3) HIV and the Law
Legal protections for people with HIV are of concern all over the world, as discrimination persists as a bedfellow of HIV/AIDS. In brief round-up fashion:
Linked from AIDS MAP, the Human Rights of Immigrants and Sex Workers in Greece issued a letter to the UN Rapporteur for Human Rights about two issues: changes in immigration law allowing for the detention of immigrants and asylum seekers on health-related grounds; and recent arrests and detention of sex workers who were tested for HIV, and then punished for allegedly inflicting bodily harm on others (April 29-May 9). AIDS MAP also linked to a statement issued by UNAIDS criticizing Greece for its actions (May 11; also found on UNAIDS, May 11).
The East African Legislative Assembly (Burundi, Kenya, Rwanda, Tanzania, Uganda) ruled to ensure protection from discrimination for people with HIV/AIDS. Here PlusNews reported the story (April 20), picked up and run by POZ.
Another relevant ruling was The High Court of Kenya’s anti-counterfeit law decision, which safeguards access to affordable generic drugs (April 20).
4) Counting: Targets and Funding
One big splash made in the last few weeks was the UN Report, United to End AIDS: Achieving the Targets of the 2011 Political Declaration (April 30), accompanied by a speech by Secretary General Ban Ki-Moon, stating that goals to reduce HIV/AIDS will not be met. The news was picked up by the Associated Press (byline Eileen Powell) and distributed widely (InSite links to the Powell article, which ran on the Washington Post). POZ reported on it, as did the Body, linked from KFF, which synthesized 3 articles including the Powell version.
Failed targets do not lead to doing away with new ones, it seems, as UNAIDS admits to failure while simultaneously launching its “Believe it. Do it” campaign. This one aims to prevent HIV infection among all children by 2015.
Country-specific reports are found to be issued from all HIV-affected countries in laundry-list fashion, laying out surveillance data to be celebrated or despaired. It becomes hard to absorb the numbers, beyond a sense that having numbers is considered universally important. Future round-ups will list their ups and downs, as reported.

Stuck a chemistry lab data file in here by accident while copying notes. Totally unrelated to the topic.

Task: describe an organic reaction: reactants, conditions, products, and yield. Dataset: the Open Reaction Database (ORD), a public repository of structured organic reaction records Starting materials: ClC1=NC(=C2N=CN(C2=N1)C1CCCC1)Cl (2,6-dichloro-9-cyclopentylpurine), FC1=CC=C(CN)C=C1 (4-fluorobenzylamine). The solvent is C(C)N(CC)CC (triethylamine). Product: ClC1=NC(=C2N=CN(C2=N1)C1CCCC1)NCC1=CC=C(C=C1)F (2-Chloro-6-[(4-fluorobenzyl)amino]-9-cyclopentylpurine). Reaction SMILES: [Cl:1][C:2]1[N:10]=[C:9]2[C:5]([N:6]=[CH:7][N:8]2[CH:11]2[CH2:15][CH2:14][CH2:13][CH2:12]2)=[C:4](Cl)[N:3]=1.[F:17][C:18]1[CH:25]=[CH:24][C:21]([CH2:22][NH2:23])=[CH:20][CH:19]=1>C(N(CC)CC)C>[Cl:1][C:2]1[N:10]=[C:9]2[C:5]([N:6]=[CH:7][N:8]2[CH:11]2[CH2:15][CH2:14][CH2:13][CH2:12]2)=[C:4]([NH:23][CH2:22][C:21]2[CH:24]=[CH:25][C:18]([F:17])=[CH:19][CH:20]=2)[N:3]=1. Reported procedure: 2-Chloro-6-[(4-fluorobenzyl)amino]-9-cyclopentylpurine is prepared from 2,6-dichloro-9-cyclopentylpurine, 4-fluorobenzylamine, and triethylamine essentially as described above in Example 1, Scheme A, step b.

Such “numberology” extends to funding, which takes up a lot of reporting space. Funding news ran along three tracks over the last few weeks. First, it generated angst due to underfunding and the end of funding, particularly due to global donor reductions in support levels (e.g. Gates Foundation will soon end its broad programmatic support in India, May 9). From a slightly different angle, Jamaica’s funding is reportedly drying up as it becomes reclassified as a “middle-income country” and no longer eligible to receive grants (May 6). The second issue pertained to either the misuse of funds (Pakistan, April 16; a PlusNews series from the ‘Rogue Gallery,’ April 18) or non-use (Kenya, April 26). The third issue around funding pertained to new financial commitments by the very donors who in other situations are withdrawing support; the Global Fund pledged 1.6 million dollars, reported on May 10; (Alliance praises the “tap being turned back on”, May 11), and USAID has earmarked $224 million over the next five years for “high quality comprehensive HIV/AIDS and TB care” (KFF, May 9). Zimbabwe and Nigeria are named as beneficiaries of this uptick of support.